Graber and his parents were wrongly raided, based on a warrant obtained through an incorrect interpretation of the law. Graber was wrongly incarcerated overnight, then had to endure the stress and expense of felony charges hanging over him for several months.

    Yeah, yeah, yeah. But he was eventually cleared, so the system worked.

  10. #10 |  Dave Krueger | 

    So what will be their punishment?

    Hahahaha! Good one.

    That was a joke, right?

  11. #11 |  Michaelk42 | 

    But our favorite (alleged) cop caricature on the internet thinks the system worked:

    “I doubt the police knew about the video until it went viral. How could they charge him for a video they weren’t aware of?

    “Hmmm….so they charged him with a law that is on the books. He took it to court and a judge handed down a ruling that the law shouldn’t apply in this situation. Now there is a case law on this so it is unlikely that people will continue to be charged. Looks like the system worked.

    “It’s great that you guys can read the minds of the police and determine their motives. I wish I had that power.”

    http://carlosmiller.com/2010/09/27/maryland-judge-throws-out-wiretapping-charges-against-anthony-graber/#comment-36860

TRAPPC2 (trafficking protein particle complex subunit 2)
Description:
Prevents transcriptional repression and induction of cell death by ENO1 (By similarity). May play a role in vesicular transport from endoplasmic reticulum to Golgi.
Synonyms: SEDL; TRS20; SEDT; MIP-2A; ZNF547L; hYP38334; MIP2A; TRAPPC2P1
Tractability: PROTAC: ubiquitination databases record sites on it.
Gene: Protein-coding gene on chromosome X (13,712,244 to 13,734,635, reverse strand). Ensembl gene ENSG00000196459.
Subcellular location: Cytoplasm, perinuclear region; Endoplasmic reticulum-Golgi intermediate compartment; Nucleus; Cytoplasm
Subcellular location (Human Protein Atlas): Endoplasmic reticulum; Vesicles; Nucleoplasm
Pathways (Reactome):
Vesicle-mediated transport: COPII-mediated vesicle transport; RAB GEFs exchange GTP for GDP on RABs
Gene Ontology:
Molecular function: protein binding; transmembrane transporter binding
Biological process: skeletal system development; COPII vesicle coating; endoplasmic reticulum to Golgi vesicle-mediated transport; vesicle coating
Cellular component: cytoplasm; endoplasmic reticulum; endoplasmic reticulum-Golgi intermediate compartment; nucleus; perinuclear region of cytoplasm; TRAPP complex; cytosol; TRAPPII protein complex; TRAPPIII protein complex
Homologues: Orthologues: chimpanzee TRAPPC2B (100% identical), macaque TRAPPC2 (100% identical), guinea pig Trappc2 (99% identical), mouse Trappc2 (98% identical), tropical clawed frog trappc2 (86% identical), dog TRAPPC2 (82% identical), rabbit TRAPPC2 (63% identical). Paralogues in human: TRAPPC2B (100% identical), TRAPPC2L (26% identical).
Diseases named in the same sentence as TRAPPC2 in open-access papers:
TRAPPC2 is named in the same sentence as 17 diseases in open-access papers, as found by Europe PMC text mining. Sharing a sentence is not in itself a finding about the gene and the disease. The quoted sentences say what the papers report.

So of course, no one needs punished. Uh-huh.

  12. #12 |  JS | 

    “So what will be their punishment?”

    Unaccountability

  13. #13 |  Jim | 

    You guys are being to hard on the nice police officers. I mean, they were only doing there jobs. First by pulling a gun on a traffic violation while not in uniform and not identifying themselves as a peace officer for like 10 or 15 seconds. I am sure Mr Graber knew he was facing a peace officer as soon as he saw the blue jeans and pistol.

    As for the arrest on the wiretapping charge, well, Mr Graber tried to undermine the peoples respect for law enforcement by posting that video. What were the nice police department suppose to do, just let him? No, that would be bad. So they found the wiretap law and twisted it so that they could arrest him for the public good. Maybe they were a bit misguided, but darn it, the public support for law has to come before individual rights, doesn’t it???